I am having a debate with the HR Director on how the hourly rate is calculated for a salaried non-exempt employee with following scebario.. NYS,hours is 9-5, M-F, $50,000 per year. As a payroll specialist, I calculated it this way: 50,000/52 weeks/37.50 hrs (i deducted the half hour lunch per day mandated by NYS law) = $25.64 hourly rate Our HR department insisted on the following method: $50000/52 weeks/ 40hrs ( 30-min lunch break included in hours) = $24.04 hourly rate. Which method the correct and compliant with FLSA and NYS law? Posted by Ginas
A couple of questions for clarification: 1. We need to understand the NY law regarding mandatory half hour lunch. Is this mandatory time off paid time off? 2. What are you using the calculation for? 3. This cannot be a new issue. Historically how has this been handled?
I assume it is obvious to you that Hr assumes in a full year they are paid for 2080 hours. Your method in a year compensates them for 1950 hours. If you expect to pay the employee the full agreed to wages of $50,000 after a full year, the payroll method will always underpay them with no overtime worked......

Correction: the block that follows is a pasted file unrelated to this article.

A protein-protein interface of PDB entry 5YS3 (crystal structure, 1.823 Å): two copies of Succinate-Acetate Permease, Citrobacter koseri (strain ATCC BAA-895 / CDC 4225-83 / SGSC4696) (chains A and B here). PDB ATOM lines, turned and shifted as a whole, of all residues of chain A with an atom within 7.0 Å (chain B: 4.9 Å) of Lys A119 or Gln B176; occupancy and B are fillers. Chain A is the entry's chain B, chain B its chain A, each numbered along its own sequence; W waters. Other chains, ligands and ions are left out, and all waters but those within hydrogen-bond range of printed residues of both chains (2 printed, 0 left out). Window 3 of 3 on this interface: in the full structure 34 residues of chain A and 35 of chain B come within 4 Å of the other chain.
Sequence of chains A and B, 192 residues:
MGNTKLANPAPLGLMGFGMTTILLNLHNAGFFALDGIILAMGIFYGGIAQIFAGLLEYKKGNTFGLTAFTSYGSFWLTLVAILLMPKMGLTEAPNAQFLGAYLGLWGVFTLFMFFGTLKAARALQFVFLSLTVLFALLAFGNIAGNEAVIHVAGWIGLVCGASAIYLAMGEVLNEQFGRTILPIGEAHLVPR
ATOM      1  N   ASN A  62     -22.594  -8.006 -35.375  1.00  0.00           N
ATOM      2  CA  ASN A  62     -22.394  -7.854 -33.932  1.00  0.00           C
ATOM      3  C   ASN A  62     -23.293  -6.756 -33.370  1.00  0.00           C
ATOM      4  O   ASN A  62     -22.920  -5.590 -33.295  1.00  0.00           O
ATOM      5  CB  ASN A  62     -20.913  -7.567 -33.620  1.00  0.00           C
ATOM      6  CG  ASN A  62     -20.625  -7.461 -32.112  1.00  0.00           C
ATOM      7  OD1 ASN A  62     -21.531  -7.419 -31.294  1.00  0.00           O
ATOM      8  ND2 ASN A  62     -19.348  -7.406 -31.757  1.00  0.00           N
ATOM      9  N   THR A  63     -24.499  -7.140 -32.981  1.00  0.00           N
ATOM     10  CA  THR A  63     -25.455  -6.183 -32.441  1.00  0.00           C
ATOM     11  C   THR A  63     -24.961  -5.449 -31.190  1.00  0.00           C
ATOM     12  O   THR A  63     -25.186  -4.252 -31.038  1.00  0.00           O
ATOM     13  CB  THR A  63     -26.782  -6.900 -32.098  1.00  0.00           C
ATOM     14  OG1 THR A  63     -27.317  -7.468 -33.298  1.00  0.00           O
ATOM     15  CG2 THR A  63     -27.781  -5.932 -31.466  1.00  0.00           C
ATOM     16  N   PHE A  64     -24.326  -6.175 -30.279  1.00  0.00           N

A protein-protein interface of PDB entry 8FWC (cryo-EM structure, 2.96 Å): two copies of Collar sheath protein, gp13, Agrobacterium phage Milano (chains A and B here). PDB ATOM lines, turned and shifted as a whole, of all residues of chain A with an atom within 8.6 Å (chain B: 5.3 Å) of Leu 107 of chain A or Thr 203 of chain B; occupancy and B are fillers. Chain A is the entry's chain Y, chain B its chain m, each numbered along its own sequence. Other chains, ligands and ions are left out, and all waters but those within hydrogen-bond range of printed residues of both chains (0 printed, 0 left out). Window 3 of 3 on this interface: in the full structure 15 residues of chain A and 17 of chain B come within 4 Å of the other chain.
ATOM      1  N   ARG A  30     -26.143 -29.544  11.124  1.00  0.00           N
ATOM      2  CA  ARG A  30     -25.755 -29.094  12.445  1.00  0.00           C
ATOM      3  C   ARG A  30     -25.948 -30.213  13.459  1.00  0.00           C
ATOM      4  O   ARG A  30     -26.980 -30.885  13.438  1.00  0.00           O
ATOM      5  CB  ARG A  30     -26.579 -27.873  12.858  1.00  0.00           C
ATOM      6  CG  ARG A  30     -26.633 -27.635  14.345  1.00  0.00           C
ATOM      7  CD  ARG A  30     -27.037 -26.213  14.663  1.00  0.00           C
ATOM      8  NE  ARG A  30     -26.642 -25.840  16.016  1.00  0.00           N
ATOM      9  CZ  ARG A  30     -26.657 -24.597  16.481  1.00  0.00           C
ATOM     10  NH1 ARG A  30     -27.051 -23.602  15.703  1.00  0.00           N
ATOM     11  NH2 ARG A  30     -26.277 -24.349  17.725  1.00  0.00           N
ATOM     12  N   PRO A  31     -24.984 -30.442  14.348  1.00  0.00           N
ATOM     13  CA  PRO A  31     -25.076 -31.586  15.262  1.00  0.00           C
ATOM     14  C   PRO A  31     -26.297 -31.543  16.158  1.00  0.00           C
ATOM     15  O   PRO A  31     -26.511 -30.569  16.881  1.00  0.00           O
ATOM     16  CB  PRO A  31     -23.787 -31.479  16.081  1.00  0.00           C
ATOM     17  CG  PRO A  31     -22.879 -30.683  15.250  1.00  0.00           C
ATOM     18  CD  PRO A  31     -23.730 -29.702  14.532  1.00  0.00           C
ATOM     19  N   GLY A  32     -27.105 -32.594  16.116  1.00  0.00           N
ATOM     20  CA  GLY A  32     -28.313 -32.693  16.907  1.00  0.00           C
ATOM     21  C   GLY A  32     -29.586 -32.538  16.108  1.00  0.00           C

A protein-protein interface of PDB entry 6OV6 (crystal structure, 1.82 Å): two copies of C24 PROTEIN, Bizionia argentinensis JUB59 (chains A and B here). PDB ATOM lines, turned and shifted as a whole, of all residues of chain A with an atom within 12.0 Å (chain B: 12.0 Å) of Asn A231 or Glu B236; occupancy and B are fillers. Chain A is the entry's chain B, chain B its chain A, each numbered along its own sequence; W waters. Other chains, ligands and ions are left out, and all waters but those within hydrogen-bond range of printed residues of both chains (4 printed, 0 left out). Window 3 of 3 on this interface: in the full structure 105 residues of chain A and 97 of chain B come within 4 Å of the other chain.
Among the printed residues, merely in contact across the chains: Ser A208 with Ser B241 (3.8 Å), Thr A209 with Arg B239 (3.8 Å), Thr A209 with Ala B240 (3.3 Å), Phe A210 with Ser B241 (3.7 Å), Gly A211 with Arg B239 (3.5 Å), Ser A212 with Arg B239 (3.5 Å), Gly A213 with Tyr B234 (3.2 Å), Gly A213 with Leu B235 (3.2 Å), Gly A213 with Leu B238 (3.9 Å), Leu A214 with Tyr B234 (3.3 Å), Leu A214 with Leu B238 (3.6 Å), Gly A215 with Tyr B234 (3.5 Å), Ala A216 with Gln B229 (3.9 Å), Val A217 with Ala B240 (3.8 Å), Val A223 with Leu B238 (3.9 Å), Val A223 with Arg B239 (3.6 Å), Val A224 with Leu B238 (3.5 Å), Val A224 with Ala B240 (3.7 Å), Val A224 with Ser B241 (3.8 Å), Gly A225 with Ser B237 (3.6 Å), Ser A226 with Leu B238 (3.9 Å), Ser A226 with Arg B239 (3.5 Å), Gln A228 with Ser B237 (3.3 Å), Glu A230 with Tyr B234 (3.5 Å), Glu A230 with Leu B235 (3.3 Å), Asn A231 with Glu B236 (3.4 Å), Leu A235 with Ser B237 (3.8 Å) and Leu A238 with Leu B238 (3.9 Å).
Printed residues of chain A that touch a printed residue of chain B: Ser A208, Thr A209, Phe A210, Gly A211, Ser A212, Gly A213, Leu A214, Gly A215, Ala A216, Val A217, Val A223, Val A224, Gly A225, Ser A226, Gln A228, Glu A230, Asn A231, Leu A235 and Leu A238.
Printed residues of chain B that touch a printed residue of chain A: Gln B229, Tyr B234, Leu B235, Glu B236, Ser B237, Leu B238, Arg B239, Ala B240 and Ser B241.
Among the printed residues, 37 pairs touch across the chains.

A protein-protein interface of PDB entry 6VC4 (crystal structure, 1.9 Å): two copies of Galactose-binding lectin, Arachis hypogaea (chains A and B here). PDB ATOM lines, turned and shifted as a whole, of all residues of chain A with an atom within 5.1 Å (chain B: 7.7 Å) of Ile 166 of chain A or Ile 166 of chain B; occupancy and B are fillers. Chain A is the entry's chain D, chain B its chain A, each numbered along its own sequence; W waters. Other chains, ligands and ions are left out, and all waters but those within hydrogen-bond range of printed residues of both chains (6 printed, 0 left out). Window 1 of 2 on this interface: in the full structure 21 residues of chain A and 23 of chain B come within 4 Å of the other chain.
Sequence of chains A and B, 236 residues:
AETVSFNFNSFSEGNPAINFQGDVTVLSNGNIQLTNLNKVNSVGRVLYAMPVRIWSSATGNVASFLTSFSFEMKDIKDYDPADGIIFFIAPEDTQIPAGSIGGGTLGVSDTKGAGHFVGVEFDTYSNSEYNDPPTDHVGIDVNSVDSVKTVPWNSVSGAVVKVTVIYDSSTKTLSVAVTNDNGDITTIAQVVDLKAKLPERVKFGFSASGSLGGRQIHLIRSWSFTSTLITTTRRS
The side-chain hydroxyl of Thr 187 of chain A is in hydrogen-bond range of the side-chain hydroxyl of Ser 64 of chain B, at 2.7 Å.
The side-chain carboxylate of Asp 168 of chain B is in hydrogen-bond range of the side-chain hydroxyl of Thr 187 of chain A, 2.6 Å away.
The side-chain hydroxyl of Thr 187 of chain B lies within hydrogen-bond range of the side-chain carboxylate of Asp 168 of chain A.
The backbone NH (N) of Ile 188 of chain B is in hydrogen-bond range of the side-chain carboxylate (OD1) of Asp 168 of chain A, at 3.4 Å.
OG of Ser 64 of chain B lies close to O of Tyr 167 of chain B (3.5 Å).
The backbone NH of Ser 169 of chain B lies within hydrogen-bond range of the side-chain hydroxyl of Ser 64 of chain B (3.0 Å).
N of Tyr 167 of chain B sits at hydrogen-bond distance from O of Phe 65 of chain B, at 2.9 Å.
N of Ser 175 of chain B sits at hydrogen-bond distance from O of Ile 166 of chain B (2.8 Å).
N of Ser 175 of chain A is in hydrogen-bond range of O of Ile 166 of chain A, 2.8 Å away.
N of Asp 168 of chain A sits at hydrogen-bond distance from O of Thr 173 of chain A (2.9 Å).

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Posts: 205Joined: 3/4/2009Last Post: 1/9/2014
Re: calculating hourly rate
Agree that it will also depend on what you are using the calculation for!
This is a really great article about non-exempts being paid salaried and what becomes their Regular Rate of Pay for OVERTIME calculation purposes -- that is PAYROLL purposes.....
http://www.payroll-taxes.com/articles/1071-non-exempt-salary-calculation.htm "...Therefore, if a non-exempt employee is paid a salary, the employer and the employee must come to an understanding that the salary covers a fixed number of hours in each workweek. [29 CFR 778.113(a)] So the employee’s regular rate of pay can be calculated by dividing the number of hours expected each week into the weekly salary. For instance, suppose a secretary is hired to work from 9:00 am to 5:00 pm each, and she has an hour off for lunch. She would be working a 35-hour workweek. If she is paid $350 per week, then her regular rate of pay is $10 per hour ($350 / 35 hr)...."
So your calculation is correct when trying to calculate a regular rate of pay and overtime premiums. However, in HR/benefits often salaries relate to the actual benefit (401k match, disability payments, etc). Many many times, I have seen the hourly rate calculated at an assumed 2080 hrs per year (or 40 per week).
So in reality you could both be correct for different reasons
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